The Endangered Species Act (ESA) of 1973 was designed to “halt and reverse the trend toward species extinction, whatever the cost.” The act pursues this goal by requiring endangered and threatened, at risk of being endangered, species to be named on a federal list for protection. This list, governed by section four of the ESA, is the backbone to the statute. Section 9 of the ESA prohibits any person from taking endangered species of fish or wildlife on this list. T.S. Eliot said, “Most of the evil done in this world is done by people with good intentions.
” The Endangered Species Act is an unequivocal example of a statute created with the good intentions, yielding depraved results. In Babbitt v. Sweet Home, a group of individuals in Oregon argued that the cockaded woodpecker and the northern spotted owl injured them economically by inhibiting their commercial business in forestry. The ruling in this case was in favor of the woodpecker and the Secretary of Interior expanded the definition of “harm” to include the degradation and modification of a species habitat.
By including habitats in the definition, the agency recognized that food, shelter, and an environment conducive to reproduction are necessary for life to flourish. The definition of “harm” that was being challenged in Babbitt v. Sweet Home is a fine extension of the statute because those rights are indispensible. Thus, the courts must recognize that human habitats must be protected as well, with the same definition of harm relative to human life. Food, shelter, and an environment conducive to reproduction are also vital for human life to flourish and the ESA prevents individuals from developing their habitats to suit their life needs through an irrational extension of the law.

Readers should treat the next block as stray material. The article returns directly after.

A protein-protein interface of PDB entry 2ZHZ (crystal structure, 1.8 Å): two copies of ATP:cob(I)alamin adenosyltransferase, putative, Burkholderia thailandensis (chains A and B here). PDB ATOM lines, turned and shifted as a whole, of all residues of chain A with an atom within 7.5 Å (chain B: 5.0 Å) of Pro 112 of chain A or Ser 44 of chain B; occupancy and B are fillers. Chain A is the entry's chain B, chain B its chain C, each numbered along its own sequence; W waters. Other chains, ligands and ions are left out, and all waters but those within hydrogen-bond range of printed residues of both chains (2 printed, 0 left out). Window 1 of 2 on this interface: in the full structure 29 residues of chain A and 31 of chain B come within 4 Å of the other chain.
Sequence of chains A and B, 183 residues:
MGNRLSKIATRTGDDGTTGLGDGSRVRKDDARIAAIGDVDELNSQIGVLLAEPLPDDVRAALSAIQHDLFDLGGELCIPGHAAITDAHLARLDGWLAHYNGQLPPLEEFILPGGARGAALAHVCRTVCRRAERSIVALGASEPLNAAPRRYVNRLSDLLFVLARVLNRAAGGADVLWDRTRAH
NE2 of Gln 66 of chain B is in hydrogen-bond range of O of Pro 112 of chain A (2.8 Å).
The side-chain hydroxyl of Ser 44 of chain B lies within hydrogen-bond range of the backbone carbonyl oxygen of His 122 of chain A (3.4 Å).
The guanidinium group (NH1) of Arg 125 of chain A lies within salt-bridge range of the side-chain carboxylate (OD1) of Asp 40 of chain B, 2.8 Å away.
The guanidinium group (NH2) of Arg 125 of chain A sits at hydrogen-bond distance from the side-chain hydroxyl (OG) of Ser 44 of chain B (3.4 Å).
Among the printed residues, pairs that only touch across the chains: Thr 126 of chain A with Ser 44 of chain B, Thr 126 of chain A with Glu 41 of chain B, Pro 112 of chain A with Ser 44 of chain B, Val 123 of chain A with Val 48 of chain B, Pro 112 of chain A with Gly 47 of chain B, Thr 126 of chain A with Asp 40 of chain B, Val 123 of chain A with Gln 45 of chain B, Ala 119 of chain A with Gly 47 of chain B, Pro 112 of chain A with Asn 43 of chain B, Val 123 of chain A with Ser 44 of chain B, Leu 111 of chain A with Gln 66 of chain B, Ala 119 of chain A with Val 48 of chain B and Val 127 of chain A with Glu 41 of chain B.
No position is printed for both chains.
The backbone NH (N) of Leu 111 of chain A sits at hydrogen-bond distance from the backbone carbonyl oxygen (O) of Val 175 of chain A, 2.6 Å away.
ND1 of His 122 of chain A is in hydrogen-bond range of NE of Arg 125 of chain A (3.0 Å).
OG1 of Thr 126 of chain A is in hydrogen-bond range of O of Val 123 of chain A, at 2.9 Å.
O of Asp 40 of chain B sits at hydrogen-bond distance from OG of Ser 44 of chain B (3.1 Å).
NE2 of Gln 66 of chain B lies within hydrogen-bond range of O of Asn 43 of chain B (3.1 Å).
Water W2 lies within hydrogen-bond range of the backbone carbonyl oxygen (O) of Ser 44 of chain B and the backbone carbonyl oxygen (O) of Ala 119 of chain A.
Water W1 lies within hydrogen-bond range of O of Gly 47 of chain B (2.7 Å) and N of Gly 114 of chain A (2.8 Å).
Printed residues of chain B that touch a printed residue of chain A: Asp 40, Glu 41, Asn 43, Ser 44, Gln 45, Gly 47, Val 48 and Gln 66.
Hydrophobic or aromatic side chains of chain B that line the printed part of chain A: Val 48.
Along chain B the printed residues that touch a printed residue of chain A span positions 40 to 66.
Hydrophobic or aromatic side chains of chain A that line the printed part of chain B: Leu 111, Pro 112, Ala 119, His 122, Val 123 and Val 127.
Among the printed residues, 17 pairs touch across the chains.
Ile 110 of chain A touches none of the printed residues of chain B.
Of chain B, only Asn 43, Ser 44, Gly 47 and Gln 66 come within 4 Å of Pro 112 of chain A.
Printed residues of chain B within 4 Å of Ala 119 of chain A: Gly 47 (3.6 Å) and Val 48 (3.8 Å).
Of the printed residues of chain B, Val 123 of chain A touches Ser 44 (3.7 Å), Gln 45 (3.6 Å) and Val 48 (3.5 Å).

The methods humans use to “take” endangered species are known and listed in the act however; the ways species “take” humans remain relatively unacknowledged. Endangered species take the Constitutional right to own land. The Fifth Amendment of the United States Constitution states, “private property shall not be taken for public use, without just compensation.” The Fourteenth Amendment requires that each state provide equal protection under the law to all persons within its jurisdiction. These Amendments together make the basis for property rights, and equal protection thereof, that bring into question the basis and standards for a “taking” of land, which the federal government is required to provide compensation for. Prior to Lucas v. South Carolina Coastal Council, USSC (1992), such rulings were based on a three tiered approach including character of government action, the property owners reasonable investment-backed expectations, and the economic impact of regulatory action. Regulatory taking under the Fifth Amendment of the Constitution is clearly defined when the invasion of government is physical, but the economic and usage restrictions pose complicated questions. The United States Government is based on the principle of representation and participation of the people; regulations and laws should reflect the welfare and interest of the people. Though state and local governments have power to adopt regulations limiting land usage, the powers exercised still must remain within the confines of the Constitution. In Justice Breyer’s dissent to College Savings Bank v. Florida Prepaid Postsecondary Ed. Expense Bd., 527 U.S. 666 (1999), he stated that “Federalism matters to ordinary citizens seeking to maintain a degree of control, a sense of community, in an increasingly interrelated and complex world” (Melious 673). Unfortunately, it is the ordinary citizens who are being punished and equal rights are not being protected.